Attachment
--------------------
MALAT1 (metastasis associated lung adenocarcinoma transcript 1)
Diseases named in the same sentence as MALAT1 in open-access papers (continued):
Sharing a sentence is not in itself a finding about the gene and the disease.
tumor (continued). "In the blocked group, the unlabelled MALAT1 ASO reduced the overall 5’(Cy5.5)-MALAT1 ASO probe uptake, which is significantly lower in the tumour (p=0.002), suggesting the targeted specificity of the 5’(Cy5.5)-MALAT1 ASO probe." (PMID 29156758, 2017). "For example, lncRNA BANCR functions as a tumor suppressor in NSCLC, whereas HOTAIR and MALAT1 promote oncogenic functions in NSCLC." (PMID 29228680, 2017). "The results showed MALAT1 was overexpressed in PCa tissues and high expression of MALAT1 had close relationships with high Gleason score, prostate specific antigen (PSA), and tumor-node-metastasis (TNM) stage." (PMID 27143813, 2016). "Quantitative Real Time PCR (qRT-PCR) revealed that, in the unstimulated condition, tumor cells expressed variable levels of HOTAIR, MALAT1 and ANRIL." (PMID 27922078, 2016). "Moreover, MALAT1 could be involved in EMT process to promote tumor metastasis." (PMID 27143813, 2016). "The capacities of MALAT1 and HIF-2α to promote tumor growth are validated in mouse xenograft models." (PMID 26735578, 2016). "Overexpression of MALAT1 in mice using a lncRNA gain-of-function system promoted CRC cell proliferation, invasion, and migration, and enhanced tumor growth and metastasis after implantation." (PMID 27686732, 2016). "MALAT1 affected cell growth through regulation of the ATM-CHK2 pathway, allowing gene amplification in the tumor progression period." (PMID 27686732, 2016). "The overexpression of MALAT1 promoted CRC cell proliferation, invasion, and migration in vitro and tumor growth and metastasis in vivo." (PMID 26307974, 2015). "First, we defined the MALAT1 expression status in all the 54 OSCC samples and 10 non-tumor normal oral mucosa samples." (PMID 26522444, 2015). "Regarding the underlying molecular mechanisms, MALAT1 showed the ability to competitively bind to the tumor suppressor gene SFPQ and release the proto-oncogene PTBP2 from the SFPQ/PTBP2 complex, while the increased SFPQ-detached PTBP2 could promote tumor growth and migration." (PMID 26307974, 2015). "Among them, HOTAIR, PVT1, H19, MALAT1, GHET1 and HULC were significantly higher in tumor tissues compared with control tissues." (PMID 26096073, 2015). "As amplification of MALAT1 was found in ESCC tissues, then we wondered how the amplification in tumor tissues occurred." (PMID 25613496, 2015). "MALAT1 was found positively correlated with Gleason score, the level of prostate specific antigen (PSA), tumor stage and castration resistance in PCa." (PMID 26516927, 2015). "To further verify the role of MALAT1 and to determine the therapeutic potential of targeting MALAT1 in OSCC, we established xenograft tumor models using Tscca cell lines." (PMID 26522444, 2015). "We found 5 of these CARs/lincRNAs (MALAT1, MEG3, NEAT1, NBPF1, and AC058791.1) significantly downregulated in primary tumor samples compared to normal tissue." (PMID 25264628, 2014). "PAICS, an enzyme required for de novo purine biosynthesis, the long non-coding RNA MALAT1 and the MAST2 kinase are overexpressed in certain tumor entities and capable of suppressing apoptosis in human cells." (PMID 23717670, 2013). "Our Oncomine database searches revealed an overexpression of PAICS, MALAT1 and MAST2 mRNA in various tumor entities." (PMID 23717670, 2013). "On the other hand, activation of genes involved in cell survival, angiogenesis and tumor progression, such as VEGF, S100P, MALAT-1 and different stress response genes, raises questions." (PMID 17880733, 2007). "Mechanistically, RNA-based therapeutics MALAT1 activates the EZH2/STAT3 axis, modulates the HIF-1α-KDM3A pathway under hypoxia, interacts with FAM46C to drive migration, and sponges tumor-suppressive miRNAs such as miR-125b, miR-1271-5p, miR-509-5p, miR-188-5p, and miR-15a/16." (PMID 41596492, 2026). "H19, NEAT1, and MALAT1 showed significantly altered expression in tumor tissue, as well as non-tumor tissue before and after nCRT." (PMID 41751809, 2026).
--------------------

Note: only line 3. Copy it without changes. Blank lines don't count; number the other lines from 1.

Sharing a sentence is not in itself a finding about the gene and the disease.